Lego fuses real and virtual worlds
Construction toy firm Lego has blended the real and the virtual with bricks that can be built and then transferred to online games.
It is part of a trend among toy manufacturers to straddle the two realms and appeal to children immersed in the digital world.
Users can choose to build four game sets which come with a special plate to build them on.
The creations can be photographed and imported into free games.
"Children have always imagined their Lego creations as immersive worlds which come to life for hours of role-play and adventure," said Ditte Bruun Pedersen, senior design manager at Lego Future Lab.
"Recently, smartphones and tablets have become a popular platform for empowering game mechanisms that kids love. Lego Fusion brings these two favourite play patterns together."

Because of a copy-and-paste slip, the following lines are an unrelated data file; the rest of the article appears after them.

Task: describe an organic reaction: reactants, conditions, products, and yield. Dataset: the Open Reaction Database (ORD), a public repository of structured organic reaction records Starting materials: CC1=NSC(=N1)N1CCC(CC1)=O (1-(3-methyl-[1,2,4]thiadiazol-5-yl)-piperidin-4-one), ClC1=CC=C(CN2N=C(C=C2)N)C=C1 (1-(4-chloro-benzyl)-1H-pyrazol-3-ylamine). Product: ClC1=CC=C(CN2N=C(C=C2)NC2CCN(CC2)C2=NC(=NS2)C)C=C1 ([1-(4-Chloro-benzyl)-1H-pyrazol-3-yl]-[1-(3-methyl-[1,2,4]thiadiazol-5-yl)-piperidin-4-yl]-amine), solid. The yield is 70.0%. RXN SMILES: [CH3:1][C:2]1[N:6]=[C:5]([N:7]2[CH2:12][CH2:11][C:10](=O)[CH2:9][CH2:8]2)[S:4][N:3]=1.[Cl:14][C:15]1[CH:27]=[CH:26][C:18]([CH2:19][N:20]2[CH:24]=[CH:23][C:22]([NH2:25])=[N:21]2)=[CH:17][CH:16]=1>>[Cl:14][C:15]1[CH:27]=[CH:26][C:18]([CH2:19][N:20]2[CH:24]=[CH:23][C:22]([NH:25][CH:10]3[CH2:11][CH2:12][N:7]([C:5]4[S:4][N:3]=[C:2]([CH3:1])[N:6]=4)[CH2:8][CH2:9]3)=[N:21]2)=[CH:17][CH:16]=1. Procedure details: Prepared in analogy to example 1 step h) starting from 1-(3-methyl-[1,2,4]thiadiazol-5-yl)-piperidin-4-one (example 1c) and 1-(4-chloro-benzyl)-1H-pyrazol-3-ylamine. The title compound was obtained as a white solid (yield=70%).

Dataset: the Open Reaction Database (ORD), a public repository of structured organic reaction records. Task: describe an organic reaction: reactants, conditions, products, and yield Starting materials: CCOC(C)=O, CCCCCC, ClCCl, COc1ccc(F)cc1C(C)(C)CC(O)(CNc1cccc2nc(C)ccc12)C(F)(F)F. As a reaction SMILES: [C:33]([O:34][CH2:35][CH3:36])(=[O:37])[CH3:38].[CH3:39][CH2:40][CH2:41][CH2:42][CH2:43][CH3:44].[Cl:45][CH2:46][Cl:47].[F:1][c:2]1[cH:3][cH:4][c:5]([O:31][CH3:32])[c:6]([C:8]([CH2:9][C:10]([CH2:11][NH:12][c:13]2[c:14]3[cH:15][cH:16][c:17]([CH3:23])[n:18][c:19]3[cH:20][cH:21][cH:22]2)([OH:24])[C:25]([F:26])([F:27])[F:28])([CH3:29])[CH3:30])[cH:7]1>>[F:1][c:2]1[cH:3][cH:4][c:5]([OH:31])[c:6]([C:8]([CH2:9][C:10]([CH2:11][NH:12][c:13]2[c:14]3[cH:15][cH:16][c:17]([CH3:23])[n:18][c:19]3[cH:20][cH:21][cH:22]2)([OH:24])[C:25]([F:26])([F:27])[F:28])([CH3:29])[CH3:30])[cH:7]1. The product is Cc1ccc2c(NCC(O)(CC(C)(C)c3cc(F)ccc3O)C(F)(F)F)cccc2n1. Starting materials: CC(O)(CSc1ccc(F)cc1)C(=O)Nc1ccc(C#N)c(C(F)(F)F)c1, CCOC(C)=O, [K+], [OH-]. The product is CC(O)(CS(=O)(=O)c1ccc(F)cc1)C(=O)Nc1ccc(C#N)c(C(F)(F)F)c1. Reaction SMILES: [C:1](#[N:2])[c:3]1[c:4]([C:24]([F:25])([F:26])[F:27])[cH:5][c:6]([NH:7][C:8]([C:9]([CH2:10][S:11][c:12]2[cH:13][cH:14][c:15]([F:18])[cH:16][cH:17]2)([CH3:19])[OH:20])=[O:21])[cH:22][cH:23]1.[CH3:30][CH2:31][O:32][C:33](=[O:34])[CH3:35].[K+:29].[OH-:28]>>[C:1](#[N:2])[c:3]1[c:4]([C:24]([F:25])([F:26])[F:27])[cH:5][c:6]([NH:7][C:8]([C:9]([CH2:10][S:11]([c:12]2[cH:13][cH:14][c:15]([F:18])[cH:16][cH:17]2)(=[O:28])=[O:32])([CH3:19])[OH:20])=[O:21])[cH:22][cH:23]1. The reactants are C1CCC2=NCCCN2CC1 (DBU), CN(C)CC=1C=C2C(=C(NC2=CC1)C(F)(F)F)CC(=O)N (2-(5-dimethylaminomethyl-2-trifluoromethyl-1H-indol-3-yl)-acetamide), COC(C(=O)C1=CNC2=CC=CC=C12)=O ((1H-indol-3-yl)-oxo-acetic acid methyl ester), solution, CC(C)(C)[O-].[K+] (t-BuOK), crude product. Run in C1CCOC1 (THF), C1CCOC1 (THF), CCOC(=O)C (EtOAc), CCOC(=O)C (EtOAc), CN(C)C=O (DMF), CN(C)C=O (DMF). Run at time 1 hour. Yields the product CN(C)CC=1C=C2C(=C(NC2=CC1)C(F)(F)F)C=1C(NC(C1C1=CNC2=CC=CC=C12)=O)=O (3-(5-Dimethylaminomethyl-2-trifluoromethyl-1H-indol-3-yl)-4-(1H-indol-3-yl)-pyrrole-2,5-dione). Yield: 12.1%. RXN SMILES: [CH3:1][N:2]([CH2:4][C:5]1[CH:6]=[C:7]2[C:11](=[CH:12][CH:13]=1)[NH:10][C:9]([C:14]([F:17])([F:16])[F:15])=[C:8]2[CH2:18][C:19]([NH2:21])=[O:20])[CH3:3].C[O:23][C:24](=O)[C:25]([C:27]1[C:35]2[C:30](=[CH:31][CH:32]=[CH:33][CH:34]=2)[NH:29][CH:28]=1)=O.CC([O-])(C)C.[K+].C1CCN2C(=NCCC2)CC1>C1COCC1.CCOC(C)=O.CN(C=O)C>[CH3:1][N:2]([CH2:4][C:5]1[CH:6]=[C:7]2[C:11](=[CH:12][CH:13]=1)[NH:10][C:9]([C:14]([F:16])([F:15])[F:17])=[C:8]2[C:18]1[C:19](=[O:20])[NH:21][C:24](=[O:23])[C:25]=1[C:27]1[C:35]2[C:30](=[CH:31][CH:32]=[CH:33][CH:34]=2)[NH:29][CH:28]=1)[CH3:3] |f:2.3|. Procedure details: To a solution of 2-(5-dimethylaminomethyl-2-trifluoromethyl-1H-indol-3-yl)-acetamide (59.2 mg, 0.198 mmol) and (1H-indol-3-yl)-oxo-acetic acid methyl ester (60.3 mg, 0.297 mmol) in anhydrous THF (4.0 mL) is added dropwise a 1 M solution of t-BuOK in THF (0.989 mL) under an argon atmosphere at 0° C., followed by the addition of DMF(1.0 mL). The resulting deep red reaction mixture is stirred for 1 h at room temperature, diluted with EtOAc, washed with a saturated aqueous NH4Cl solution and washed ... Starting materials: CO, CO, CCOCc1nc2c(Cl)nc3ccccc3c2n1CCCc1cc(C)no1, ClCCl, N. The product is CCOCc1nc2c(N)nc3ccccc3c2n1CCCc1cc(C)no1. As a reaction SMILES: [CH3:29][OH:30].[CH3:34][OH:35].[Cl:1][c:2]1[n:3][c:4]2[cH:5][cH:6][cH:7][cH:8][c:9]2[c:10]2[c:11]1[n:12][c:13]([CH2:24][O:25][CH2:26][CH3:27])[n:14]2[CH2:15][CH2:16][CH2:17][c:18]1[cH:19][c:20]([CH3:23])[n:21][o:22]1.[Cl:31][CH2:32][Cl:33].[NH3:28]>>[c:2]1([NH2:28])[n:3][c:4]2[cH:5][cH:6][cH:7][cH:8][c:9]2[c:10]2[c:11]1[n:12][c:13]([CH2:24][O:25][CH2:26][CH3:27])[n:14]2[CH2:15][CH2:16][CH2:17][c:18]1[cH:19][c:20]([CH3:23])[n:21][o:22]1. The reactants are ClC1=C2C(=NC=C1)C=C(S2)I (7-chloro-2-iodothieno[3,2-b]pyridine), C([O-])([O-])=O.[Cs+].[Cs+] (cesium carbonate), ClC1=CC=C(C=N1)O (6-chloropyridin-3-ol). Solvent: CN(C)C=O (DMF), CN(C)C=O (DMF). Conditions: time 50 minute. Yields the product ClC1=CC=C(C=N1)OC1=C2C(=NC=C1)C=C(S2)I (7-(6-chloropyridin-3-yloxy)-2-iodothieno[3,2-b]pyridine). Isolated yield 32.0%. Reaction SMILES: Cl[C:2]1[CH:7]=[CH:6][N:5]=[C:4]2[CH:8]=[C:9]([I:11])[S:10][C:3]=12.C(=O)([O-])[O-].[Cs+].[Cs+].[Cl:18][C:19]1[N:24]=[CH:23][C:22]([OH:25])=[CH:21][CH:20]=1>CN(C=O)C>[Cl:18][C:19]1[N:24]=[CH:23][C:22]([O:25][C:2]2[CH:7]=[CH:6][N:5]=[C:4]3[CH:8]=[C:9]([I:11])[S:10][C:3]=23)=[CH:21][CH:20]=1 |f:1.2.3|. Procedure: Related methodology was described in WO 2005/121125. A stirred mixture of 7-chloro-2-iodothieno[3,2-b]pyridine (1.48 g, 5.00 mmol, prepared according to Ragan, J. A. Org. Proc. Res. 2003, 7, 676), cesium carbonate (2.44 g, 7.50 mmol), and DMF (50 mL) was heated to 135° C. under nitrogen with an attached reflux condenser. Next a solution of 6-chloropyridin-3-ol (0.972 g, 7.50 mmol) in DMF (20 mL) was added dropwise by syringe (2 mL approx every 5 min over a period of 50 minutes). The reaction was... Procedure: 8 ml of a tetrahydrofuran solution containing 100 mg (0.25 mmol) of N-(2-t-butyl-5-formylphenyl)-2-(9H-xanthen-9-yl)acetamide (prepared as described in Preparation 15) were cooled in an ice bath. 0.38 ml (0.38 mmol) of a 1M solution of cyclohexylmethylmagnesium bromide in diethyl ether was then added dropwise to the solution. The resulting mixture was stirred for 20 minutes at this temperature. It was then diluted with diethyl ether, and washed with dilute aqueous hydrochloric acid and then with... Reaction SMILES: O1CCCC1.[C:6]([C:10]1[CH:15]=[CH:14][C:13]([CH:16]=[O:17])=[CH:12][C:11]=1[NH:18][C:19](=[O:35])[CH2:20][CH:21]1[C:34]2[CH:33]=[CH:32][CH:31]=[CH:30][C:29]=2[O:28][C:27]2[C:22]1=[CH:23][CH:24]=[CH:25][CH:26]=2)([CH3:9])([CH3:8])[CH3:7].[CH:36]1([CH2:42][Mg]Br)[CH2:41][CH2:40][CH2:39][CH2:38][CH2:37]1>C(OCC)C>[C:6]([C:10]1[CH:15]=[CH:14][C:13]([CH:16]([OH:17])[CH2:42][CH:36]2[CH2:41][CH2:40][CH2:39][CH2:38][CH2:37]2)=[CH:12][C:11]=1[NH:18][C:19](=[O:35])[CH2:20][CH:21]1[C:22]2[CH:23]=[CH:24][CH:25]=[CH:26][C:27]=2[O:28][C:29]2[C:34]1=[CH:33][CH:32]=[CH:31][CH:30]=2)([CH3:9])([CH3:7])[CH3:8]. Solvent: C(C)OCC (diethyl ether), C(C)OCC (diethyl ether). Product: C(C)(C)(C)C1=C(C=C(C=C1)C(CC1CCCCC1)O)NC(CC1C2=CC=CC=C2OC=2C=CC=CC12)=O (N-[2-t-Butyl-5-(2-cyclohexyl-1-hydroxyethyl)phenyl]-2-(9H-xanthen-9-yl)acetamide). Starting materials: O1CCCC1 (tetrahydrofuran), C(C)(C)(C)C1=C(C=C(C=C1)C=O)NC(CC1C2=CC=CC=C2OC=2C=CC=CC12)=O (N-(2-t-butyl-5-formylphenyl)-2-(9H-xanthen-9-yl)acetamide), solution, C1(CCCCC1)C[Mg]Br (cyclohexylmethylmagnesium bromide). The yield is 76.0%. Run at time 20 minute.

Once a child's creation has been imported into a game there are a series of challenges that require them to build new things to move the game forward.
"In our research, we heard repeatedly from parents that they are constantly battling 'zombie gaze', the experience when their children are immersed in their device screens for large blocks of time," said Ms Pedersen.
"We developed Lego Fusion with this challenge in mind, creating a play experience that keeps children entertained with the kind of app gameplay they love while giving real reasons to return to the brick pile to creatively build."
So, for example in the town-building game Town Master children can add extra facilities to keep inhabitants happy or in the Battle Towers game, if a castle is damaged in the game it can be repaired in the real world.
Increasingly toy manufacturers are aiming to fuse the two realms.
Video games maker Activision found a hit with Skylanders, a game which came with add-on toys which offer new content when placed into a RFID (radio-frequency identification) reader attached to a console.
Lego Fusion will be launched in September and will initially be available in the US online.